The secrets of secretion

June 22, 2015 11:45 am | by Harvard Univ. | News | Comments

Anything you can do, nature can do better. Chemical delivery systems, self-healing cells, non-stick surfaces, nature perfected those long ago. Now, researchers at Harvard Univ. have hacked nature's blueprints to create a new technology that could have broad-reaching impact on drug delivery systems and self-healing and anti-fouling materials.

How owls could help make wind turbines, planes quieter

June 22, 2015 7:56 am | by Sarah Collins, Univ. of Cambridge | News | Comments

A newly designed material, which mimics the wing structure of owls, could help make wind turbines, computer fans and even planes much quieter. Early wind tunnel tests of the coating have shown a substantial reduction in noise without any noticeable effect on aerodynamics.

X-ray imaging reveals secrets in battery materials

June 19, 2015 8:47 am | by Liezel Labios, Univ. of California, San Diego | Videos | Comments

In a new study, researchers explain why one particular cathode material works well at high voltages, while most other cathodes do not. The insights, published in Science, could help battery developers design rechargeable lithium-ion batteries that operate at higher voltages.

Carbon nanoparticles you can make at home

June 18, 2015 1:55 pm | by Diana Yates, Life Sciences Editor Univ. of Illinois, Urbana-Champaign | News | Comments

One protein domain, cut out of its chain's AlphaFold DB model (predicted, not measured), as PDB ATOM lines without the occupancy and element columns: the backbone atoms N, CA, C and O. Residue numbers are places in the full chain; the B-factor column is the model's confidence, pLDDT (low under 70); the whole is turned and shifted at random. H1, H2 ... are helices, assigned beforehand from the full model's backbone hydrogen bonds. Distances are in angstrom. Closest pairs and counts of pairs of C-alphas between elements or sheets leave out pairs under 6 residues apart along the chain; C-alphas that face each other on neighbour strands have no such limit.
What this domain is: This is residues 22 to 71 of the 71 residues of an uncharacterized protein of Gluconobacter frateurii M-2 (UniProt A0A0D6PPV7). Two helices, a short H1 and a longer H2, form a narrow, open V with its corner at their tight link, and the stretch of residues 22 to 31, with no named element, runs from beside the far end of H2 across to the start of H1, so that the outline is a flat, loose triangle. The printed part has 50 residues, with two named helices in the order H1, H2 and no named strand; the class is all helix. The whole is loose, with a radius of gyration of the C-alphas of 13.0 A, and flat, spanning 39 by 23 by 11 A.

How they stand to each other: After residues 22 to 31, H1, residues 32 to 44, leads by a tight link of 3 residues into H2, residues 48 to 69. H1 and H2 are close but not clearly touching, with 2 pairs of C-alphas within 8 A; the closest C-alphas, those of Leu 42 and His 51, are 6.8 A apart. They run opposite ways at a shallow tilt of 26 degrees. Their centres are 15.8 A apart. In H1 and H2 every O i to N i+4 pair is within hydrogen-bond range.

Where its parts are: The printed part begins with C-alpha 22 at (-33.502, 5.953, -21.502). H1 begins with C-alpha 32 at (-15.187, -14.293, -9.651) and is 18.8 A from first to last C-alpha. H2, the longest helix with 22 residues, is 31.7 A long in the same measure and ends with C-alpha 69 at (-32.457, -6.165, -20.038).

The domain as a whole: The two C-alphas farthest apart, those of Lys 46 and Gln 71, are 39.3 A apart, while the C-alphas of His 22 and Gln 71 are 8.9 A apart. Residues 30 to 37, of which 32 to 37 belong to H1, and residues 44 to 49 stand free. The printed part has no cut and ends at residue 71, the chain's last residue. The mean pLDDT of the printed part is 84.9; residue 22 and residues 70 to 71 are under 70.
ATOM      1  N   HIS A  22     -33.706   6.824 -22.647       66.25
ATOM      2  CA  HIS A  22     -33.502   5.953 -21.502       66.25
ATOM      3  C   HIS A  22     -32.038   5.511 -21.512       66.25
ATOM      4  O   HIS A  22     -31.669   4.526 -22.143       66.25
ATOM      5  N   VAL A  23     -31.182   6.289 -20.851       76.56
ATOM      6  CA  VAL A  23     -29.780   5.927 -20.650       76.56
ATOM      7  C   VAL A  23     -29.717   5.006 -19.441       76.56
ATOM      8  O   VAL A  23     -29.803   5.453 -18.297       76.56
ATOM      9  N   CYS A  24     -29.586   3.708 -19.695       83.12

Researchers have found an easy way to produce carbon nanoparticles that are small enough to evade the body's immune system, reflect light in the near-infrared range for easy detection and carry payloads of pharmaceutical drugs to targeted tissues. Unlike other methods of making carbon nanoparticles, the new approach generates the particles in a few hours and uses only a handful of ingredients, including store-bought molasses.

A new look at surface chemistry

June 18, 2015 8:24 am | by Lynn Yarris, Lawrence Berkeley National Laboratory | News | Comments

For the first time in the long and vaunted history of scanning electron microscopy, the unique atomic structure at the surface of a material has been resolved. This landmark in scientific imaging was made possible by a new analytic technique developed by a multi-institutional team of researchers.

Inkjet inks made of silk could yield smart bandages

June 17, 2015 9:24 am | by Kim Thurler, Tufts Univ. | News | Comments

Silk inks containing enzymes, antibiotics, antibodies, nanoparticles and growth factors could turn inkjet printing into a new, more effective tool for therapeutics, regenerative medicine and biosensing, according to new research led by Tufts Univ.  biomedical engineers and published in Advanced Materials.

Graphene heat-transfer riddle unraveled

June 17, 2015 8:50 am | by Jeanne Galatzer-Levy, Univ. of Illinois Chicago | News | Comments

Researchers have solved the long-standing conundrum of how the boundary between grains of graphene affects heat conductivity in thin films of the miracle substance, bringing developers a step closer to engineering films at a scale useful for cooling microelectronic devices and hundreds of other nanotech applications.